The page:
I spent the last few days in Chicago at the 2013 installment of ABA TECHSHOW. In just about every way, I considered it to be the best TECHSHOW ever, although there are a few things that I hope are done differently next year.
The conference sessions were, as always, excellent, with a full day devoted to Tablets and Smartphones. As the title suggests, this track was platform-agnostic. For some topics, that made sense. For example, I gave a presentation on tablet and smartphone security with Pittsburgh attorney David Ries and Illinois attorney Aaron Brooks, and I thought it was quite helpful to compare and contrast security options on the different smartphones. On the other hand, on Friday morning there was a session presenting the top apps for four different platforms: iOS, Android, BlackBerry and Windows 8 tablets. Each presenter was excellent, but it would have been far more useful to have different sessions devoted to different platforms. iPhone and iPad users didn't gain much learning how Android users are trying to work around the lack of legal-specific software for that platform. I really hope that next year the ABA brings back the 60 iOS Apps in 60 Minutes session that has been so popular in the past. But notwithstanding my constructive criticisms, the iOS content at this year's TECHSHOW was better than ever before, which is a big part of the reason that I thought TECHSHOW overall was better than ever this year.
Another reason: the keynote speaker. David Pogue of the New York Times was even more entertaining than I thought he would be, and I had high expectations. I didn't realize that his grandfather, Welch Pogue, founded a D.C. firm that merged with Jones Day in 1967 (hence the "Pogue" in "Jones, Day, Reavis & Pogue") and his father, Dick Pogue, was the managing partner of Jones Day for many years. (Jones Day grew from 335 to 1,250 lawyers under his tenure.) So while Pogue is not an attorney and did not speak much about the law, he definitely has an understanding of what it means to be an attorney. Pogue talked about the future of technology, but was as much a comedian as a visionary. He had the audience in stitches for almost an hour, then ended up by performing some funny songs.
After his amazing talk, he was nice enough to chat with many of us and take lots of pictures, such as this next one with me. I laughed when I saw Ed Walters of Fastcase tweet that upon posing for a picture with Pogue and Kevin O'Keefe, he felt like his Twitter feed had "materialized out of thin air."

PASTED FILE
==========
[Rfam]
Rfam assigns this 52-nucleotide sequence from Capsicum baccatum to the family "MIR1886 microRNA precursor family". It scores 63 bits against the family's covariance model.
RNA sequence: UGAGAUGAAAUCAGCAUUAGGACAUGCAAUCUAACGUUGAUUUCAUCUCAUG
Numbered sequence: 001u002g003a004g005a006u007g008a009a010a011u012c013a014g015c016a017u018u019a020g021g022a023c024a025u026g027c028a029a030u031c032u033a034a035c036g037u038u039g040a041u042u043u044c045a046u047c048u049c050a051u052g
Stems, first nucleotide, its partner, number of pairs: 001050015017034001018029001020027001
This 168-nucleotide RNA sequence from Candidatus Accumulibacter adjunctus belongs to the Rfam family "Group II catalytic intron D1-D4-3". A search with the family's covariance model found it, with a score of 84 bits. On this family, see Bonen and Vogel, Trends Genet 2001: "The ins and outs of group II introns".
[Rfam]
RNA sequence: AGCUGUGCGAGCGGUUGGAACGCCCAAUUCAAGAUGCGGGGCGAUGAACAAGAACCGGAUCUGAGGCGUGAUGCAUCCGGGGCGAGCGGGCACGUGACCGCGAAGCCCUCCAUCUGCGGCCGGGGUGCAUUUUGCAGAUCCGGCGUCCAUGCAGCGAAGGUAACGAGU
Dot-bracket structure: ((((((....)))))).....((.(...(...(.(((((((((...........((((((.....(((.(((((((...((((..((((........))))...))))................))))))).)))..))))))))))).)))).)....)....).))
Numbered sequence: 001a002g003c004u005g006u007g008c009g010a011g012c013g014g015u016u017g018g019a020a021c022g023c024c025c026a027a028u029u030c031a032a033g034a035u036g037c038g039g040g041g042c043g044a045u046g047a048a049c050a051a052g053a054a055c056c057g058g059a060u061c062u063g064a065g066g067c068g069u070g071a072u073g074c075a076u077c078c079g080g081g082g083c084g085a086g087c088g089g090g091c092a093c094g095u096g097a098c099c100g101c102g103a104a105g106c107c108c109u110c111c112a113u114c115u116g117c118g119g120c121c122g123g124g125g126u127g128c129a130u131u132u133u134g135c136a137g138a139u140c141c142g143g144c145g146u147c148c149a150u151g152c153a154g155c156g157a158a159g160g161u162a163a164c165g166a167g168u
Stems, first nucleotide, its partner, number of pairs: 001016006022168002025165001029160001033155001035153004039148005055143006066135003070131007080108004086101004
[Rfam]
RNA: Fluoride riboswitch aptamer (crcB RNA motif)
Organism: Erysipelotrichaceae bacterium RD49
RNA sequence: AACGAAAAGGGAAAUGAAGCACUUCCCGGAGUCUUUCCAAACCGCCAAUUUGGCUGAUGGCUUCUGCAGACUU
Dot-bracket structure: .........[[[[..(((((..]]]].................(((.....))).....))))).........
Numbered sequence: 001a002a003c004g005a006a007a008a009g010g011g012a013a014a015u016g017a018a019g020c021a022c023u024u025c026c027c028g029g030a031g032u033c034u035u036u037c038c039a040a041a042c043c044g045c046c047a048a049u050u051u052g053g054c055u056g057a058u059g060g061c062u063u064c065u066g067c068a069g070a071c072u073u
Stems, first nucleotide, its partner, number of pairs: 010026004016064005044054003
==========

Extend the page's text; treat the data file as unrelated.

The exhibit hall of TECHSHOW was full of activity every time I visited it. And it seemed like half of the vendors were showing off something on the iPad. It was just three years ago that all of us at TECHSHOW were wondering about what the upcoming iPad might mean for lawyers, and it is amazing how quickly this technology has taken hold. I'll be discussing some of what I saw in upcoming posts.
As always, one of the best parts of TECHSHOW was talking with other attorneys about technology. I always learn so much when I hear what others are doing with their iPhone and iPads. I also enjoyed talking with Jeff Taylor of The Droid Lawyer. Sam Glover of Lawyerist.com apparently found it amusing when he saw us talking, leading him to tweet about competing smartphone ecosystems, but I always enjoy hearing what Taylor is doing with his Android phone and tablet because it often gives me idea for the iPhone and iPad. Sam was nice enough to take this picture of the Jeff and Jeff of the iPhone and Android worlds with my iPhone.
I want to especially thank the very enthusiastic crowd for the iOS in Action session that Ben Stevens (of The Mac Lawyer) and I presented on Saturday morning. I know that many people had left TECHSHOW by then, but we still had a packed room and some great questions both during and after the presentation. For those of you who didn't get a chance to talk to me or Ben, you can always freel free to send me an email.
Finally, I had a fabulous time at the Taste of Techshow dinner that I co-hosted on Thursday night. It's a shame that only 12 people could attend, but we had an amazing group with lots of lively and fun conversation. Thanks to everyone who attended: Scott Norby of Thomson Reuters ProLaw (which sponsored the dinner), Philippe Doyle Gray (a barrister in Sydney, Australia and frequent iPhone J.D. commenter who literally traveled across the world to join us), Ian O'Flaherty and Tara Cheever of Lit Software in Miami (makers of TrialPad and TranscriptPad), South Carolina attorney Bill Latham of The Hytech Lawyer, San Antonio attorney and mediator Don Philbin (creator of the Picture it Settled app), North Carolina attorney Leigh Anne Miller, Texas attorney Karl Seebach (who recently started eDepo, a service that delivers video transcripts to an iPad), North Carolina legal technology consultant Pegeen Turner of Turner IT Solutions, Illinois law student Noelia Rodríguez-Quiñones and of course my co-host, Dallas attorney Tom Mighell.
I'm already looking forward to the next ABA TECHSHOW, in Chicago on March 26-29, 2014.